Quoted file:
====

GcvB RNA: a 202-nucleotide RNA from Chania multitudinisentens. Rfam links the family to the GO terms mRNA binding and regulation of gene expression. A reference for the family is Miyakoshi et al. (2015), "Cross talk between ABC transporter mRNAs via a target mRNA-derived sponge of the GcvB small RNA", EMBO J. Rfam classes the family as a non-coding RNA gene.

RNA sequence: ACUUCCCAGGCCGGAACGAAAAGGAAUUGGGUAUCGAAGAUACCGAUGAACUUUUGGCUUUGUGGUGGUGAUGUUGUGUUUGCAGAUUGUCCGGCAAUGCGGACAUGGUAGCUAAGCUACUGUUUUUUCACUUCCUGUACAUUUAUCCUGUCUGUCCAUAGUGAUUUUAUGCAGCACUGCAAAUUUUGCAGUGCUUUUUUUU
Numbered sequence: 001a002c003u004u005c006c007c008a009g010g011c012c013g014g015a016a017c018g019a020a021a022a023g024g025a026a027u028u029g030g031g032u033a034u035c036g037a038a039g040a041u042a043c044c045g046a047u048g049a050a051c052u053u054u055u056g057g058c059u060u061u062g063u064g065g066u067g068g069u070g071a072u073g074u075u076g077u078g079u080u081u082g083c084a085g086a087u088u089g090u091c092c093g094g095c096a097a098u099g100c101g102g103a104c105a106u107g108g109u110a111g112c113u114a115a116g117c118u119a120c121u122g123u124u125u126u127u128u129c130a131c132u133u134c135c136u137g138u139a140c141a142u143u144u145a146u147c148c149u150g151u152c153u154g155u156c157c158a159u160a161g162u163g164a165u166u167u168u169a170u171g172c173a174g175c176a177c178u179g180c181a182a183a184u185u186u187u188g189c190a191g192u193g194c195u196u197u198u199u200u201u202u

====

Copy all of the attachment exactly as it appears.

GcvB RNA: a 202-nucleotide RNA from Chania multitudinisentens. Rfam links the family to the GO terms mRNA binding and regulation of gene expression. A reference for the family is Miyakoshi et al. (2015), "Cross talk between ABC transporter mRNAs via a target mRNA-derived sponge of the GcvB small RNA", EMBO J. Rfam classes the family as a non-coding RNA gene.

RNA sequence: ACUUCCCAGGCCGGAACGAAAAGGAAUUGGGUAUCGAAGAUACCGAUGAACUUUUGGCUUUGUGGUGGUGAUGUUGUGUUUGCAGAUUGUCCGGCAAUGCGGACAUGGUAGCUAAGCUACUGUUUUUUCACUUCCUGUACAUUUAUCCUGUCUGUCCAUAGUGAUUUUAUGCAGCACUGCAAAUUUUGCAGUGCUUUUUUUU
Numbered sequence: 001a002c003u004u005c006c007c008a009g010g011c012c013g014g015a016a017c018g019a020a021a022a023g024g025a026a027u028u029g030g031g032u033a034u035c036g037a038a039g040a041u042a043c044c045g046a047u048g049a050a051c052u053u054u055u056g057g058c059u060u061u062g063u064g065g066u067g068g069u070g071a072u073g074u075u076g077u078g079u080u081u082g083c084a085g086a087u088u089g090u091c092c093g094g095c096a097a098u099g100c101g102g103a104c105a106u107g108g109u110a111g112c113u114a115a116g117c118u119a120c121u122g123u124u125u126u127u128u129c130a131c132u133u134c135c136u137g138u139a140c141a142u143u144u145a146u147c148c149u150g151u152c153u154g155u156c157c158a159u160a161g162u163g164a165u166u167u168u169a170u171g172c173a174g175c176a177c178u179g180c181a182a183a184u185u186u187u188g189c190a191g192u193g194c195u196u197u198u199u200u201u202u